Red Slate Mountain, Red and White Mountain

31 May 1997 - by Jim Ramaker

Bob Suzuki led this trip on the last weekend in May. Participants included Dee Booth, Marilyn Hurley, Scott Kreider, Rich Leiker, Arun Mahajan, Ted Raczek, and myself (Jim Ramaker). Our goals were to climb both peaks in a two-day weekend, frolic in the high-country snow of late spring, and we hoped, make up for the 1996 PCS group that had to turn back on Red & White because of loose rock and a rockfall injury.

We left the McGee Pass trailhead at 8 a.m. Saturday, hiking up the valley under partly cloudy skies. The weather remained partly cloudy all weekend but never rained, so it was nice and cool during the day and warmer than it otherwise would have been at night, not to mention the nice cloud effects for photographers.

We crossed swollen McGee Creek several times -- once on a log and twice on convenient snow bridges. Snow level was around 9500 feet and snow conditions were generally good -- a little sloppy in the afternoon, but never soft enough to require snowshoes. We reached snowbound and iced-up Big McGee Lake at 1:30, set up camp on a tiny patch of bare ground, and packed for the first climb.

At 3 p.m., six of us set off for the hike thru a snowbound valley toward Red Slate Mountain (13,163), 3 miles to the northwest. The peak was hidden until we were well up the valley, which enabled us to say "That's it!" three separate times, then decide that no, that wasn't it after all. This area has a number of imposing reddish-hued peaks. Around 4:30 we reached McGee Pass, then began the final 1200-foot push up easy snow and scree slopes. While slogging up this slope, some of us had ample time to realize that going from sea level to 13,000 feet in 24 hours on your first trip of the year is not a good idea. Bob and Rich seemed relatively unaffected, no doubt benefitting from their experience on Rainier the weekend before.

We summitted at 5:30 and admired the tremendous views of the snowbound mid-Sierra region, from the Ritter range in the north to the Abbot group in the south. Descent was relatively pleasant, with plenty of soft snow for glissading, and we were back in camp by 7:30. The wind continued all night and kept the tents flapping, but I was too exhausted to hear it and imagine many of the crew felt likewise.

Sunday at 5:30 a.m. found us smashing a hole in the frozen lake to get water, but it was actually a nice dawn -- the cloud cover had kept the temperature at a mild 38 degrees. We departed at 7:20 and retraced our steps from the day before for awhile, then turned left and climbed out of the valley just south of snow-covered Little McGee Lake. (By the way, I once backpacked through this valley in late summer and it was extremely beautiful, with little tarns and meadows and oceans of colorful rock).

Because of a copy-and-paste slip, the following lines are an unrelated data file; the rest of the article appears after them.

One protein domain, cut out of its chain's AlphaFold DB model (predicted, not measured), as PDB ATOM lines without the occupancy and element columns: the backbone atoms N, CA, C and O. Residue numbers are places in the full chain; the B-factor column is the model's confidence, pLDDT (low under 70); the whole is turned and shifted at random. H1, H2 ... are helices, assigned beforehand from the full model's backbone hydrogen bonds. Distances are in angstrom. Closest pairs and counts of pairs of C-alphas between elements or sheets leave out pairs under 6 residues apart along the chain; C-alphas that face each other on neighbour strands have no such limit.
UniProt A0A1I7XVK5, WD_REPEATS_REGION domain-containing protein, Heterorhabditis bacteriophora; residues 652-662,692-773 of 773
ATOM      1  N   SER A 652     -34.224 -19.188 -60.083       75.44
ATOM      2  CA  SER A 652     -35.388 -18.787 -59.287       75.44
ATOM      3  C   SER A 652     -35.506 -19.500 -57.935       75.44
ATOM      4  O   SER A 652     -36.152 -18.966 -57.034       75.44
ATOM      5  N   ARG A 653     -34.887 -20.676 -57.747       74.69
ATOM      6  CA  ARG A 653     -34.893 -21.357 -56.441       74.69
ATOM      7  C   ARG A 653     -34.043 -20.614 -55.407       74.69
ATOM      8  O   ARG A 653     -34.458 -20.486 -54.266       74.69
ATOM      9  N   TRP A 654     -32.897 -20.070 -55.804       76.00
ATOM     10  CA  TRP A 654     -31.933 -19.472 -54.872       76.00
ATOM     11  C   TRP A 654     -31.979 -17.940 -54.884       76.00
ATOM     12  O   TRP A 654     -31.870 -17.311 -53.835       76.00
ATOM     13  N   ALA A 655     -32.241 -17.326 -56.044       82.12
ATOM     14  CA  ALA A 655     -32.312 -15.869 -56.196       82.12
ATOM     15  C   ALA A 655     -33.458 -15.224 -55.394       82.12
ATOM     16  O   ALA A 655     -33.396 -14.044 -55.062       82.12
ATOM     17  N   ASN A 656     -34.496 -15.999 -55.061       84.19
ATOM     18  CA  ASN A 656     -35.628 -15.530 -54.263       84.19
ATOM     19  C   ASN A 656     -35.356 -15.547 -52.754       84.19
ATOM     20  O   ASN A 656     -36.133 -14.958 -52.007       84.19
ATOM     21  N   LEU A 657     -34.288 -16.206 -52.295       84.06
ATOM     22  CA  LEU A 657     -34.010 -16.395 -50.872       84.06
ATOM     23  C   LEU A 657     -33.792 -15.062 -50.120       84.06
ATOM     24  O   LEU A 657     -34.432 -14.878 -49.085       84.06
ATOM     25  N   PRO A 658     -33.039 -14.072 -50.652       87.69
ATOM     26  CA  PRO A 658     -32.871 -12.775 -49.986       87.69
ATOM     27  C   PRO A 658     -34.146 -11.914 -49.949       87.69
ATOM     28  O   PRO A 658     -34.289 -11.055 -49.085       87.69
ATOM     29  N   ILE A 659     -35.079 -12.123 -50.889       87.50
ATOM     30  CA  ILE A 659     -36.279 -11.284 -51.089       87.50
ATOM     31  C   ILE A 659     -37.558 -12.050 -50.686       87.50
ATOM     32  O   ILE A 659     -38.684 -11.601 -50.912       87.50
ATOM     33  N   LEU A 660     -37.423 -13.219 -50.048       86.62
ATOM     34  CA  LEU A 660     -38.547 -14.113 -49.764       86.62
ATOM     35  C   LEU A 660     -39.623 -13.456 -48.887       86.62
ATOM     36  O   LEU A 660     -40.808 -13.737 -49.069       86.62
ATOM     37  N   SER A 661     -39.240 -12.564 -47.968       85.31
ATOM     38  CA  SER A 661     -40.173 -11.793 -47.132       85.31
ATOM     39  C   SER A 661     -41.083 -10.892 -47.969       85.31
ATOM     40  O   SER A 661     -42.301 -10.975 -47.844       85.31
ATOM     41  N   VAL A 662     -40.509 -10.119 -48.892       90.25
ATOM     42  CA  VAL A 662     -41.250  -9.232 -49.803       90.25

Our plan was to circle to the north of Red and White Mountain (12,850), climb the 12,300-foot hump just north of it, then traverse back southward to the peak and finish up via the northeast ridge. The 1500-foot southeast face that rises directly from the Big McGee Lake basin is a more direct route, but this is the route on which the 1996 party turned back. While the loose rock of last summer was now covered by snow from lake to summit, making this route a fine moderate snow climb, some members of our party were uncomfortable on snow, so our route was a better choice.

Morning snow conditions were perfect for cramponing, and by 9 a.m. we were atop the snow hump north of Red and White, gnawing at rock hard PowerBars and contemplating the rest of the route. At this point the slogging ended and we enjoyed a little climbing -- an aesthetic class two scree ridge, and then a rarity in the Sierras, a sharp snow ridge with long snow slopes on both sides.

Here we paused for a repetition of that beloved PCS ritual -- the discussion of which route to take. The class-3 northeast ridge beckoned above -- snow free, but littered with loose rubble. I wanted to split the party and traverse on snow around onto the southeast slope, on the theory that four people kicking rocks down on one another is better than eight doing so, but no one liked that idea, so all eight of us followed Bob up the northeast ridge.

Miraculously, no major rocks descended, and the climbing was quite easy except for the constant danger of loose rocks almost everywhere you placed hand or foot. By 11 a.m., we had our peak and were all very happy. Views were once again excellent, especially the snowbound expanse to the west. The descent of the ridge went just like the ascent, with no missiles cut loose. This group deserves a great deal of credit for climbing so delicately and carefully, even when tired at almost 13,000 feet. Over half the group had technical climbing experience, so that probably explains the meticulous climbing. Future parties should go in much smaller groups or else do the early-season snow climb on the south- east face. As my father used to say, "Do what I say, not what I do."

Descent to camp went a bit slowly with the large group and the taking off and putting on of crampons, and we got back to camp at 2, packed up, and hiked out from 3 to 6. The last hour of the hike out was in some ways the most beautiful, as we passed a vast field of bright yellow corn- flowers, which together with the bright green grass and aspen trees, the dashing creek, the massive peaks above with their golden brown, brick red, grey, white, and black rock streaked with snow, and the blue sky with grey clouds above made for an unforgettable mountain panorama.

Despite the late hour, all of us met in Mammoth to have supper and celebrate the conclusion of a very satisfying trip. PCS alumni Mike Johnson, who lives in Mammoth, took time off from his job at the Shell station to join us.

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